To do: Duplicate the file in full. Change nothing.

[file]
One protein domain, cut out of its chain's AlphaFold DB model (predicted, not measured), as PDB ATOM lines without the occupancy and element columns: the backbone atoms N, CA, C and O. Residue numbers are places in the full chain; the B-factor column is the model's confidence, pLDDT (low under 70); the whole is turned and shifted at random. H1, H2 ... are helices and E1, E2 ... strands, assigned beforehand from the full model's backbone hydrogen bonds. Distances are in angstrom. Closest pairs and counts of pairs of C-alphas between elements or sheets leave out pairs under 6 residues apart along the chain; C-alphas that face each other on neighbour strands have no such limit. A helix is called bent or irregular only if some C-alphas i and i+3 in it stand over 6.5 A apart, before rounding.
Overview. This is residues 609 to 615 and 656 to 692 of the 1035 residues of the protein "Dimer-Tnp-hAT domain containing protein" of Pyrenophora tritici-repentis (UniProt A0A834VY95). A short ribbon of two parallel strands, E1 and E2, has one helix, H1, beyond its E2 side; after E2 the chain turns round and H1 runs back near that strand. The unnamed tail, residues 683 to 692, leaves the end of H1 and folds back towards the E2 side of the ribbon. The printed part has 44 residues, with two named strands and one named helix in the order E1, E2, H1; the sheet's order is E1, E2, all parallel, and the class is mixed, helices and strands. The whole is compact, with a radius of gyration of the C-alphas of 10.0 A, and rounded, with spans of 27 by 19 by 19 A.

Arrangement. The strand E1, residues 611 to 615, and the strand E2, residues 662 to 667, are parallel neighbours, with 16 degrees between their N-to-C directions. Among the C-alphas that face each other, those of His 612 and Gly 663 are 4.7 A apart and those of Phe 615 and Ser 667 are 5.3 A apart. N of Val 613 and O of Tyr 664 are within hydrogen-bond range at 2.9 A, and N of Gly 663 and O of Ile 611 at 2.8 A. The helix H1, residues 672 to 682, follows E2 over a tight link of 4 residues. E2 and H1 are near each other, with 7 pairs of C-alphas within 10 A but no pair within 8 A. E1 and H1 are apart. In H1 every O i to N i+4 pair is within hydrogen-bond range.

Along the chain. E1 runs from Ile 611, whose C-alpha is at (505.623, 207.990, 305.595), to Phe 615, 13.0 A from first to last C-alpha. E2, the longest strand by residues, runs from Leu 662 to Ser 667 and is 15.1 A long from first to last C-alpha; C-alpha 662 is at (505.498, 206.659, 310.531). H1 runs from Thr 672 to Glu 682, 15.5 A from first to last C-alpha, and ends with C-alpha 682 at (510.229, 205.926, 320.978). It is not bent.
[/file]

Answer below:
One protein domain, cut out of its chain's AlphaFold DB model (predicted, not measured), as PDB ATOM lines without the occupancy and element columns: the backbone atoms N, CA, C and O. Residue numbers are places in the full chain; the B-factor column is the model's confidence, pLDDT (low under 70); the whole is turned and shifted at random. H1, H2 ... are helices and E1, E2 ... strands, assigned beforehand from the full model's backbone hydrogen bonds. Distances are in angstrom. Closest pairs and counts of pairs of C-alphas between elements or sheets leave out pairs under 6 residues apart along the chain; C-alphas that face each other on neighbour strands have no such limit. A helix is called bent or irregular only if some C-alphas i and i+3 in it stand over 6.5 A apart, before rounding.
Overview. This is residues 609 to 615 and 656 to 692 of the 1035 residues of the protein "Dimer-Tnp-hAT domain containing protein" of Pyrenophora tritici-repentis (UniProt A0A834VY95). A short ribbon of two parallel strands, E1 and E2, has one helix, H1, beyond its E2 side; after E2 the chain turns round and H1 runs back near that strand. The unnamed tail, residues 683 to 692, leaves the end of H1 and folds back towards the E2 side of the ribbon. The printed part has 44 residues, with two named strands and one named helix in the order E1, E2, H1; the sheet's order is E1, E2, all parallel, and the class is mixed, helices and strands. The whole is compact, with a radius of gyration of the C-alphas of 10.0 A, and rounded, with spans of 27 by 19 by 19 A.

Arrangement. The strand E1, residues 611 to 615, and the strand E2, residues 662 to 667, are parallel neighbours, with 16 degrees between their N-to-C directions. Among the C-alphas that face each other, those of His 612 and Gly 663 are 4.7 A apart and those of Phe 615 and Ser 667 are 5.3 A apart. N of Val 613 and O of Tyr 664 are within hydrogen-bond range at 2.9 A, and N of Gly 663 and O of Ile 611 at 2.8 A. The helix H1, residues 672 to 682, follows E2 over a tight link of 4 residues. E2 and H1 are near each other, with 7 pairs of C-alphas within 10 A but no pair within 8 A. E1 and H1 are apart. In H1 every O i to N i+4 pair is within hydrogen-bond range.

Along the chain. E1 runs from Ile 611, whose C-alpha is at (505.623, 207.990, 305.595), to Phe 615, 13.0 A from first to last C-alpha. E2, the longest strand by residues, runs from Leu 662 to Ser 667 and is 15.1 A long from first to last C-alpha; C-alpha 662 is at (505.498, 206.659, 310.531). H1 runs from Thr 672 to Glu 682, 15.5 A from first to last C-alpha, and ends with C-alpha 682 at (510.229, 205.926, 320.978). It is not bent.